1780-85 בית הכנסת המיותם בלומניץ, צכיה
בציור הראשון וישן יותר – ממוקם בגלות האירופאי. בשני – בשיבת ציון. מה שנשאר בעיירה – היא רק בית הקברות היהודי. בית הכנסת עבר שיפוץ, ומשמש למרכז תרבות
In the first, older painting from 2012, I placed the synagogue in the gray European exile. In the second painting from 2014 it is surrounded the Mediterranean fruit trees and sun of home.
Bohemia and Moravia once had the densest Jewish population in Europe. Jews were prohibited from living in the same municipality as Christians, and separate Jewish towns and villages were created, usually cordoned off by a stream or wall.
Other than Prague, which also had its own famous parallel Jewish town, Jews were not allowed to live in or near any other cities.
Discrimination reached a new peak under the Austrian Empress Maria Theresa. “Familiant” laws were introduced, restricting the number of Jewish households in each locality, and in the country as a whole. Accordingly, only one son per family was permitted to marry. Any secret “attic” weddings among younger siblings were unrecognized and illegal. Their children were considered to be illegitimate, and forced to emigrate at age 14. The mothers were sent to forced road construction as punishment for “wanton” behavior.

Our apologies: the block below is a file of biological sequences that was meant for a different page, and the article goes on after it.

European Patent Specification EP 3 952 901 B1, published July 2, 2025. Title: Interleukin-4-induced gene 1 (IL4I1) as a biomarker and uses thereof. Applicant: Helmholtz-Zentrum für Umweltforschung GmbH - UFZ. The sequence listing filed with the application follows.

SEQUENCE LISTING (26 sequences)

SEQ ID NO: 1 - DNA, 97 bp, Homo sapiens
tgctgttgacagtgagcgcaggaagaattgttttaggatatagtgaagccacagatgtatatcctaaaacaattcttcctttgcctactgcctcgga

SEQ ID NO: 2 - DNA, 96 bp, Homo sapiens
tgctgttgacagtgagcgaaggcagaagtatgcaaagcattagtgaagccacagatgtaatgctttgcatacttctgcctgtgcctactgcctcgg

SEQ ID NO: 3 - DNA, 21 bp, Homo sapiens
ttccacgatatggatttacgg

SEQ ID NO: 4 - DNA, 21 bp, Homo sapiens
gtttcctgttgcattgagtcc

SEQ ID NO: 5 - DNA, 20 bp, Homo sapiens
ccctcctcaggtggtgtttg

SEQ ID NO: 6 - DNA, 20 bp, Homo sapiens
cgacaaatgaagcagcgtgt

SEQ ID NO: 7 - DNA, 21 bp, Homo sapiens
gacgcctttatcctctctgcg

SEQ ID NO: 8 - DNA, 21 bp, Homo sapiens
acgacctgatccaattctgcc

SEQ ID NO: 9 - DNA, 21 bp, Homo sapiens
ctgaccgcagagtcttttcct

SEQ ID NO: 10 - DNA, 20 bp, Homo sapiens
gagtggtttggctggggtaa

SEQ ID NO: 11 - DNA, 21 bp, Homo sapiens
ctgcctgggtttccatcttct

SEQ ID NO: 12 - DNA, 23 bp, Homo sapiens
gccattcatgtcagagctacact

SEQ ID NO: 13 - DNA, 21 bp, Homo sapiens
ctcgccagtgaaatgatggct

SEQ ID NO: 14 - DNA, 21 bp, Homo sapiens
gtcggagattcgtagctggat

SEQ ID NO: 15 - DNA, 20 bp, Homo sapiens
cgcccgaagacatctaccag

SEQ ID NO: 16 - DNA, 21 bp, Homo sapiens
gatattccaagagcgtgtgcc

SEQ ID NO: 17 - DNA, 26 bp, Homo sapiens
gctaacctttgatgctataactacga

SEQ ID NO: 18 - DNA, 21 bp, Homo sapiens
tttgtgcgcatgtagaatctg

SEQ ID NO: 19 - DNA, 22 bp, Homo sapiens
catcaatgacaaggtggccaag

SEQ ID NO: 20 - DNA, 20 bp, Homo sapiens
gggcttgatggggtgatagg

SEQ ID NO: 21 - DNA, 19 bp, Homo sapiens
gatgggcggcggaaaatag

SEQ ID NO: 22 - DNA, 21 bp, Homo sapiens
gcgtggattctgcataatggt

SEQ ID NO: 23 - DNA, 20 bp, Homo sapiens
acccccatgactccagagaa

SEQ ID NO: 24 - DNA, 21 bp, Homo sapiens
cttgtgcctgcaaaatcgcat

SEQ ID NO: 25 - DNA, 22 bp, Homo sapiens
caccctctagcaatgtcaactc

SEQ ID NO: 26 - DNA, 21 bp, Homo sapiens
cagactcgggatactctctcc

The Jewish population froze, and was forced to remained scattered in a vast number of tiny communities. Their physical reminders can still be found today in almost every townlet in the country.- such as this synagogue building. During the 19th century, these residence restrictions were gradually lifted. Most Jews moved to the cities. Many rural synagogues closed.
By the 1930s only 30 Jews were left in the Lomnice. The last sign of Jewish life is in a grave, from shortly before their deportation to Terezin, and onwards to death.
Jewish cemeteries were mandated to be built “over the hill” and out of the sight from Christian homes. The beautiful cemetery dating from the 17th century is well preserved, as are many old homes in the ghetto. The synagogue was used as a warehouse, but has been restored, and now serves as a cultural center and wedding venue.